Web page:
Of course that proposition is false, and indeed irrational, even as sense can perfectly well be attached to it. The same can be said for the more radical thesis that is, not the contradiction of the law of contradiction, but its contrary, the thesis of universal contradiction, that:

All beings can both be and not be, in the same respect and at the same time.

or, in a more contemporary formulation:

For any existent, x, and any predicable, φ, x can both be a φ and not be a φ.

While I am in the process of taking note of versions, false but having sense, of what begs to be called ontological irrationalism, I might just as well add a yet more radical one, that:

All beings must both be and not be, in the same respect and at the same time.

or, in a more contemporary formulation:

For any existent, x, and any predicable, φ, x must both be a φ and not be a φ.

A closing note: similar things could be said, mutatis mutandis, of the law or principle of excluded middle, that:

All beings must be or not be, but not both, in the same respect and at the same time.

or, in a more contemporary formulation:

For any existent, x, and any predicable, φ, x must either be a φ or not be a φ, but not both.

I’ll leave the working out of the expressions of the opposed theses to the reader as an optional exercise.

Until next time.

Richard

* http://branemrys.blogspot.com/2016/11/implying-bottom.html

** You can read “The Problem of Magic,” at least as of November 19, 2016, at http://philosophy.acadiau.ca/tl_files/sites/philosophy/resources/documents/Maitzen_TPM.pdf. Maitzen tells us, on his website, that the article is “forthcoming in Does God Matter? Essays on the Axiological Consequences of Theism, ed. Klaas J. Kraay (Routledge).” http://philosophy.acadiau.ca/maitzen_cv.html.

*** Lonergan, Bernard J. F. (2004) Collected Works of Bernard Lonergan, volume 17. Toronto: University of Toronto Press.

About Rchard E. Hennessey

See above, "About the Author/Editor."
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4 Responses to Making Sense of Ontological Irrationalism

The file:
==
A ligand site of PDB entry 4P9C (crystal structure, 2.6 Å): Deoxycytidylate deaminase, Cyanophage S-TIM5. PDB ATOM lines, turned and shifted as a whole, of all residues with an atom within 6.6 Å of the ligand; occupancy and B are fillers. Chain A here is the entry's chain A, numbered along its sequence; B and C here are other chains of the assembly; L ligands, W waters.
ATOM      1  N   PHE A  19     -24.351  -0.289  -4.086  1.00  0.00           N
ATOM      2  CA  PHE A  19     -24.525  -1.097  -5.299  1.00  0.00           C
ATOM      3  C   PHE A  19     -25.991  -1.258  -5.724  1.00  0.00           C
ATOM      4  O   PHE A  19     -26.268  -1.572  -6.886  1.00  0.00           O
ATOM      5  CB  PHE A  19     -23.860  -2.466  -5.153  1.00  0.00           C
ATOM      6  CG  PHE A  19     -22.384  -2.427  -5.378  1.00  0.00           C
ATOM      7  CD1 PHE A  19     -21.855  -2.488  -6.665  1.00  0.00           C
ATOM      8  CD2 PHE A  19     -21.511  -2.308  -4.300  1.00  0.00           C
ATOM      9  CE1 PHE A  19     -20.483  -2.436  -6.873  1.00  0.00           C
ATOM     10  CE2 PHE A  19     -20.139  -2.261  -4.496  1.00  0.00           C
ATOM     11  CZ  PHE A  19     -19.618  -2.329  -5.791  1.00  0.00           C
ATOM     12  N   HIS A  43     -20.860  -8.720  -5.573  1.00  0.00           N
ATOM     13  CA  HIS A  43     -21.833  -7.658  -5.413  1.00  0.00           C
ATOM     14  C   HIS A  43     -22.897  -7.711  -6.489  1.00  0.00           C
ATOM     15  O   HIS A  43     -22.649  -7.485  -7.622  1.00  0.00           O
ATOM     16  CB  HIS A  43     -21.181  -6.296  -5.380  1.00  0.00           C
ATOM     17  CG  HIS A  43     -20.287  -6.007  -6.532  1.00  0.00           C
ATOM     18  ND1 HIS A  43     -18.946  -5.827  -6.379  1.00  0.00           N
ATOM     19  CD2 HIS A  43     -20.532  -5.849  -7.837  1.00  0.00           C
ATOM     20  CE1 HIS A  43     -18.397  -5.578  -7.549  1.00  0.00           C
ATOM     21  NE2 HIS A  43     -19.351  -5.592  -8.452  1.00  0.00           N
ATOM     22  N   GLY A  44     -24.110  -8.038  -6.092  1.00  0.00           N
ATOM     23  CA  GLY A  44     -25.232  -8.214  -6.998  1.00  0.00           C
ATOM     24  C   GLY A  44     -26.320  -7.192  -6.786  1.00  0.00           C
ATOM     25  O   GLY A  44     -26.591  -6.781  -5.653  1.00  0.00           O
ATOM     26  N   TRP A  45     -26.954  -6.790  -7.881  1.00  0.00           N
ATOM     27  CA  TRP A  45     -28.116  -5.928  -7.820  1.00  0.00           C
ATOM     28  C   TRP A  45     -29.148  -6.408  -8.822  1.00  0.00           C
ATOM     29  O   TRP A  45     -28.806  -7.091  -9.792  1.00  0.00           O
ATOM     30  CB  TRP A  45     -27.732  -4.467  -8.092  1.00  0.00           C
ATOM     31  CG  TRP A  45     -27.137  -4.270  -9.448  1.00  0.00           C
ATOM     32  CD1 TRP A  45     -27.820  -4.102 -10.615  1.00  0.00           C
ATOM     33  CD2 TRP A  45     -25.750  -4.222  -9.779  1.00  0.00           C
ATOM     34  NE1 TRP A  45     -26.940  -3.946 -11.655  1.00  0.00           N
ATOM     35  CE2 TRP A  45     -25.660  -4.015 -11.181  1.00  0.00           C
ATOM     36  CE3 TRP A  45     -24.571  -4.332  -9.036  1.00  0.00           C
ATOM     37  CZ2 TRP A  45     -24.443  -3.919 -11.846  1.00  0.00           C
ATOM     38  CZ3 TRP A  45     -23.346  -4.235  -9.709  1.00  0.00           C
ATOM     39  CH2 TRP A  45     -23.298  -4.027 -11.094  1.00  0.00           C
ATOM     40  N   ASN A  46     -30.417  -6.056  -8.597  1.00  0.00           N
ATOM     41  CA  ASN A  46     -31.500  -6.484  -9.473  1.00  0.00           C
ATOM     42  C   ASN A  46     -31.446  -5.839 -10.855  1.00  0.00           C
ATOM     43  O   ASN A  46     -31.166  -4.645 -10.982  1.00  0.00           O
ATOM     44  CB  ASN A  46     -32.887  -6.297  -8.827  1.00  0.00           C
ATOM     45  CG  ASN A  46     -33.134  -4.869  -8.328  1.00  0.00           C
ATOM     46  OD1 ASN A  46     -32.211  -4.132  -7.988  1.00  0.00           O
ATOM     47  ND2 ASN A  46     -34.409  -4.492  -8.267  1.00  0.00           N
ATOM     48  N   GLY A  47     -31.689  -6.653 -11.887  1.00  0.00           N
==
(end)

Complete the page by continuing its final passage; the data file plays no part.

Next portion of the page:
1. Thank you for blogging about part of the passage of mine that was quoted at Siris. The context of the passage is whether it makes sense to say that (D) “All of the laws of logic depend on God,” much as traditional theism says that all of the laws of physics depend on God. (I don’t know of any position that says that some but not all of the laws of physics depend on God.) Now, D, if it makes any sense, implies (N) “If God didn’t exist, then none of the laws of logic would hold.” It’s the consequent of N that I think is senseless.

    You listed a few principles that violate the law of noncontradiction or the law of excluded middle. In order to make any sense of the listed principles, however, we need to presuppose other laws of logic not (directly) challenged by the listed principles, such as “Any proposition implies itself” and “Any conjunction implies each of its conjuncts.” I don’t see how anyone can suppose that *none* of the laws of logic (whatever those may be) hold.

    • And thank you for your comment.

      I have understood that that it is “the consequent of N that [you] think is senseless.” I would have agreed with you were you to have said simply that any proposition claiming that the laws of logic (I prefer “ontologic” or “ontology” here) do not or would not hold is false, utterly false. But not senseless, in what I take to be the most obvious sense of “senseless.” Heraclitus, at least arguably if at most arguably, held that the laws in question do not hold: “we are and we are not.” His followers, up to and including the present day, at least arguably if at most arguably, have also so held.

      If anyone were to say to me, “If there is no god, then the law of non-contradiction does not hold,” I would tell him or her, not that the consequent is senseless, but that it is, again, false, utterly false.

      • Thank you for your reply. I say that, in order to assign any sense to (H) “We are and we are not” and (L) “The law of noncontradiction does not hold” (including enough sense to see that H and L are false),we must presuppose at least the following instances of the laws of logic: H implies H, L implies L, H implies “We are,” and H implies “We are not.” Do you agree?

      • I agree heartily. Sorry to keep you waiting. Family stuff (and stuffing).